He fired his gun booming,
But his bullet missed the target.
His bullet flew way over him,
Unskilled hunter shoots like that.
He ran because he was very scared
Without stopping anywhere,
Alabash reached Eçki safely.
Since Teke left to look for a land,
Sur Eçki hadn’t eaten any grass,
Nor drank she a sip of water.
Standing on a rock she waited,
“When will my Teke come back?” she asked,
She didn’t get down from the rock.
Alabash came rushing,
As if he was chased by something.
Then Eçki got up and asked him:
“Have you found a nice place?
You came as if you were in a hurry, Alabash,
Have you been to a dangerous place?
Have you found a cliff
With a wide river and grazing land
Have you found a habitable mountain
Where we can graze freely?
Have you found a cliff for shelter
Similar to Kara-Üngkür?
Have you found a place for kayberen
Where sixty kinds of grass grow?
Is there a high valley with white snow?
Is there a place where we can escape safely?
Leaving the hunter confused and lost.
Then Alabash said these words:
“I explored and saw everything,
Every cliff in every place.
Sur Eçki, you began a sad talk,
While I was resting in Kara-Üngkür,
There is no place like Kara-Üngkür,
In attempt to fulfill your complaint,
I almost got killed at the end.
I searched for a land, but in vain,
At my old age you made me mad,
Forcing me to wander everywhere,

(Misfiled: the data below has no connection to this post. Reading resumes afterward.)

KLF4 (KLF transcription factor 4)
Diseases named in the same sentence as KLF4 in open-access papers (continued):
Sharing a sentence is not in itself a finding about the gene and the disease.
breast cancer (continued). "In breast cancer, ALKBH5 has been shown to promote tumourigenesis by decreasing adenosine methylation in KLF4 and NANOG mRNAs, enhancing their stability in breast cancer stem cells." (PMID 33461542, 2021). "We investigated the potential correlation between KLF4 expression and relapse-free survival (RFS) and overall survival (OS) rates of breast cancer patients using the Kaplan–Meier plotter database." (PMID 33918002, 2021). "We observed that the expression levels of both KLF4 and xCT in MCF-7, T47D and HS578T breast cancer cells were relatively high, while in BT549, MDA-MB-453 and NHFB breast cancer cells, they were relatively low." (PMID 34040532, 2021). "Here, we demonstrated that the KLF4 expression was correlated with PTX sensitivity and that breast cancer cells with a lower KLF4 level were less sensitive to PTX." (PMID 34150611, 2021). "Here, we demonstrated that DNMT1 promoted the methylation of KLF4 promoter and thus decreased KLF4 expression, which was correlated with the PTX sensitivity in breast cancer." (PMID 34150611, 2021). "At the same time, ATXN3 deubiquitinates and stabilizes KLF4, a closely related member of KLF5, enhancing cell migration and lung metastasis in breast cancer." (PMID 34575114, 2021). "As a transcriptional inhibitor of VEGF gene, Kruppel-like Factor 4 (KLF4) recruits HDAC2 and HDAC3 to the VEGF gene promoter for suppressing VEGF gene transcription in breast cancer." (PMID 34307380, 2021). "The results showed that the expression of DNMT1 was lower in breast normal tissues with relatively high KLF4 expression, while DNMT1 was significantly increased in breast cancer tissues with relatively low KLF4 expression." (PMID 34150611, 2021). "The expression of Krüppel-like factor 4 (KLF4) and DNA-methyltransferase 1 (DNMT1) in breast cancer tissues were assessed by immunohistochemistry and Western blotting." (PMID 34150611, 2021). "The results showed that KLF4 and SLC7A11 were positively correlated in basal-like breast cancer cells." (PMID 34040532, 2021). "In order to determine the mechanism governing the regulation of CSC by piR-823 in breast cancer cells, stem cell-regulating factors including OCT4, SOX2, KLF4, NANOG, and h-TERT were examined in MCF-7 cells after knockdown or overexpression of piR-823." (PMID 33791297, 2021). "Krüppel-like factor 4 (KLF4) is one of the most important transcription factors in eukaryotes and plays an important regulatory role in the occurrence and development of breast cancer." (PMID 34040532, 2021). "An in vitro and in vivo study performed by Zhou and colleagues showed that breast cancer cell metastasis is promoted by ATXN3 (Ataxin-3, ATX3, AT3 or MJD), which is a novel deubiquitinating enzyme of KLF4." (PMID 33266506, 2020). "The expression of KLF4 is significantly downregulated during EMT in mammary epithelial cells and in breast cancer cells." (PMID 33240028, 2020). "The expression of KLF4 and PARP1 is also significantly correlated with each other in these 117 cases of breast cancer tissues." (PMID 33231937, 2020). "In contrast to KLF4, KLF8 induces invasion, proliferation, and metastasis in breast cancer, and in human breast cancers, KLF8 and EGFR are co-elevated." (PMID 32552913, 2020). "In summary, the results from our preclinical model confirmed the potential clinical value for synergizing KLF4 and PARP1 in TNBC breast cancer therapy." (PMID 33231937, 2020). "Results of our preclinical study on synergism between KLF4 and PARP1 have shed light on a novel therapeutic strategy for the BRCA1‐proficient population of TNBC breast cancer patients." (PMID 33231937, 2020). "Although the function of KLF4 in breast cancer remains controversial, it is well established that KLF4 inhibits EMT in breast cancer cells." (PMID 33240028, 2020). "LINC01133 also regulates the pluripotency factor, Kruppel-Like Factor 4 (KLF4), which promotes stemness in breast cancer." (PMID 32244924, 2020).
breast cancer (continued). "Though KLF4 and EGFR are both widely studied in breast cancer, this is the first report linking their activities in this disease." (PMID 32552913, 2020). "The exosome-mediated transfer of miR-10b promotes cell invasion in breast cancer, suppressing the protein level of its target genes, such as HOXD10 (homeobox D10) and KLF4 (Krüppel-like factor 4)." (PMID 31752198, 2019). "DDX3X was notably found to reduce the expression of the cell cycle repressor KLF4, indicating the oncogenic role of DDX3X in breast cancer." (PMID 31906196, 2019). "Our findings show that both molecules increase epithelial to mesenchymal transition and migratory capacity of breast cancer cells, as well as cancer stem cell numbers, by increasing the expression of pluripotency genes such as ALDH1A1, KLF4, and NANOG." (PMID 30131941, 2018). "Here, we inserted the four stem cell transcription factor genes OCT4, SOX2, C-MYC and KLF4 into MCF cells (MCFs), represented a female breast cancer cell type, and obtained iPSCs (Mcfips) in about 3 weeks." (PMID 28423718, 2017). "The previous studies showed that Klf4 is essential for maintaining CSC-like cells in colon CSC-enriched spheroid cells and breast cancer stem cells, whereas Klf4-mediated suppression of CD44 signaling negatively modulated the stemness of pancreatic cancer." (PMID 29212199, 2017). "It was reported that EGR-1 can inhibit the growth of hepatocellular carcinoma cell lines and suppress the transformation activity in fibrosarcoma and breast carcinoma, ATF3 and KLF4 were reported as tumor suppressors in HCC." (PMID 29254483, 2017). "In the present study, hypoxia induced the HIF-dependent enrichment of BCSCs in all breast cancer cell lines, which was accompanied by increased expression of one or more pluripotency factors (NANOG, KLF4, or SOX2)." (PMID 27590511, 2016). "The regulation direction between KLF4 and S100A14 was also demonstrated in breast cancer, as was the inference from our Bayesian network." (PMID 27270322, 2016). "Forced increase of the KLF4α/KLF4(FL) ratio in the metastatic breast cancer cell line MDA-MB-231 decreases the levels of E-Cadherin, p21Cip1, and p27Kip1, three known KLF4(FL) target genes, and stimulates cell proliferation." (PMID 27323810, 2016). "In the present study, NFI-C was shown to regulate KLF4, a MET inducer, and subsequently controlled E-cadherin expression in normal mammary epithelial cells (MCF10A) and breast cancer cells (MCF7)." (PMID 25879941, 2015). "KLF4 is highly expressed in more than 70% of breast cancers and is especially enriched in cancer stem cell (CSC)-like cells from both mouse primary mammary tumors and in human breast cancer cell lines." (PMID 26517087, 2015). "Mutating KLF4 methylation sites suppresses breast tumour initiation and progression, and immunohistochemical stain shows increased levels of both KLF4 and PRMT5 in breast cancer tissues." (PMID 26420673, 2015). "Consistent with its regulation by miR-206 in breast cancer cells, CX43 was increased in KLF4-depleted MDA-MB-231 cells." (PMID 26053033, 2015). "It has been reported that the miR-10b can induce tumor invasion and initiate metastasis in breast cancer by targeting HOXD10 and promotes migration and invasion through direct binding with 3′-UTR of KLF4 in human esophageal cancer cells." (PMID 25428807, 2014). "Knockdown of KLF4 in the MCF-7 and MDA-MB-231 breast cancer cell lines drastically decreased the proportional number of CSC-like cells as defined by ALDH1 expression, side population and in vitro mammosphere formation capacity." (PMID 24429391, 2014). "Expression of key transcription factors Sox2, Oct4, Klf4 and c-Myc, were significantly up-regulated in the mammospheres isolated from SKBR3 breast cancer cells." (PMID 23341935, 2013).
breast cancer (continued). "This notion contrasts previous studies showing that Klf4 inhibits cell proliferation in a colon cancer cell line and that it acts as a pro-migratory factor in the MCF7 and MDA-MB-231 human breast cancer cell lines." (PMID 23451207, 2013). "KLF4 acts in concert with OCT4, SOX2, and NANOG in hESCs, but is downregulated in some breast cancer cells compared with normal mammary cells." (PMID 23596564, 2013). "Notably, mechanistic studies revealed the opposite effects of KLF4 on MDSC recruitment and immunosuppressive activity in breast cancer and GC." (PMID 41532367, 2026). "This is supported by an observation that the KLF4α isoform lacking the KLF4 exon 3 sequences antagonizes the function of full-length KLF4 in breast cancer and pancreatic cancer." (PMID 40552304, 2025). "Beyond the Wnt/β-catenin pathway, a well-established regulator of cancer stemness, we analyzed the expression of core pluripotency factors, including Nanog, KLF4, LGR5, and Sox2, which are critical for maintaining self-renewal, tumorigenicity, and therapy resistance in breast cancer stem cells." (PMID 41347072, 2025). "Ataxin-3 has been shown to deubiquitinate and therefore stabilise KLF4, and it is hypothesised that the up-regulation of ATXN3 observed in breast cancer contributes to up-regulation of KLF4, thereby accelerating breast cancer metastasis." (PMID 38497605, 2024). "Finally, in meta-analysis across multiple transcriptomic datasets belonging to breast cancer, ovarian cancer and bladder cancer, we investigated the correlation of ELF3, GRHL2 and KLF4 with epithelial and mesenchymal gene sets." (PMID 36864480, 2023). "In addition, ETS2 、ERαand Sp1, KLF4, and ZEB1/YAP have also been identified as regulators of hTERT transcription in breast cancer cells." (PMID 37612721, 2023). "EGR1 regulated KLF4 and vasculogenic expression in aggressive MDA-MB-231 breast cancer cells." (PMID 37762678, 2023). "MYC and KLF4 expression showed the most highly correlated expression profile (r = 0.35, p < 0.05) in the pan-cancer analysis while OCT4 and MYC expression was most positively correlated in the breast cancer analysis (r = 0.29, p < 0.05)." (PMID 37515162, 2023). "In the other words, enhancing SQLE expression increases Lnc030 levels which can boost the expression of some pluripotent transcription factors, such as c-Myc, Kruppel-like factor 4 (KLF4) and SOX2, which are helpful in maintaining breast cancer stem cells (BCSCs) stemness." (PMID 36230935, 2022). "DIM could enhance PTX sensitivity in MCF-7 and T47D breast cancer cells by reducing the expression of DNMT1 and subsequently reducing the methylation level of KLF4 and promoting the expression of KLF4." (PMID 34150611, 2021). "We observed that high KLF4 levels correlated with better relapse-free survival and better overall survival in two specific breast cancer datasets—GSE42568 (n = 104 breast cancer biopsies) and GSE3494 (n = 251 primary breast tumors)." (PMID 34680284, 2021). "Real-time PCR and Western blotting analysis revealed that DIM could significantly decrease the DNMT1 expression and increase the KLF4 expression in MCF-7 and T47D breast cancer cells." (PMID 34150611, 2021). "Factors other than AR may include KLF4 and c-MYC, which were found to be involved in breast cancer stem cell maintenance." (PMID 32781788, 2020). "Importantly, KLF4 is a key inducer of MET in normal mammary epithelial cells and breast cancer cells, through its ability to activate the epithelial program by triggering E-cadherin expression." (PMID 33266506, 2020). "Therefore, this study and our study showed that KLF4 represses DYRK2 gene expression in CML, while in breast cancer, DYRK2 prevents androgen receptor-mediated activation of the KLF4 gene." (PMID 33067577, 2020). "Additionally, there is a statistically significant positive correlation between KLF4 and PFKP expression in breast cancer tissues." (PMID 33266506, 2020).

Hey, Sur Eçki, it’s your doing.
If the hunter comes, he’ll shoot," he said,
"I'll stay here even if I die," he said,
"I myself became old,
Death is my partner," he said.
"My horns became weak," he said,
"It is my old age now," he said,
"Because of Eçki’s words,
I wandered in many mountains,
And thus suffered a lot," he said.
With these words Alabash stopped.
Then, Sur Eçki said the following:
"Bushes were all in blossom,
I didn’t satisfy my thirst with water,
I didn’t eat grass chewing crunchily,
I didn’t drink water gulping,
I waited for you with my eyes wide open,
I didn’t get down from the rock.
I’m hungry and I have no energy,
I’ll go to the field to graze a bit,
Get some energy and come back," she said,
"Kojojash whom I saw in my dream,
Might come this very day," she said,
She called her two kids and said:
"You two stand here and watch out
Near the Kerege-Tash,
If you see any sign of the hunter,
Inform your father immediately,
One of you bring the news to me,
If you see the hunter coming,
Don’t stay here, just leave.
Put your father ahead of you,
And go to another mountain . . .”
Thus, Sur Eçki took one of her kids to a riverbank in order to eat some grass crunching it down (kert etip) and drink some water gulping it down (kilt etip). It was that the same day Kojojash was getting ready to go to hunt kayberens.


Notes:
1. Teke is a male goat.
2. Naspay is a handmade chewing tobacco. It comes in small round shapes.
3. Ordo is a traditional game played with the knucklebones of sheep, horse, and deer.  The sheep knucklebones are hit with the larger knucklebones of horse or deer.

© 2004 Elmira K÷šŘmkulk´z´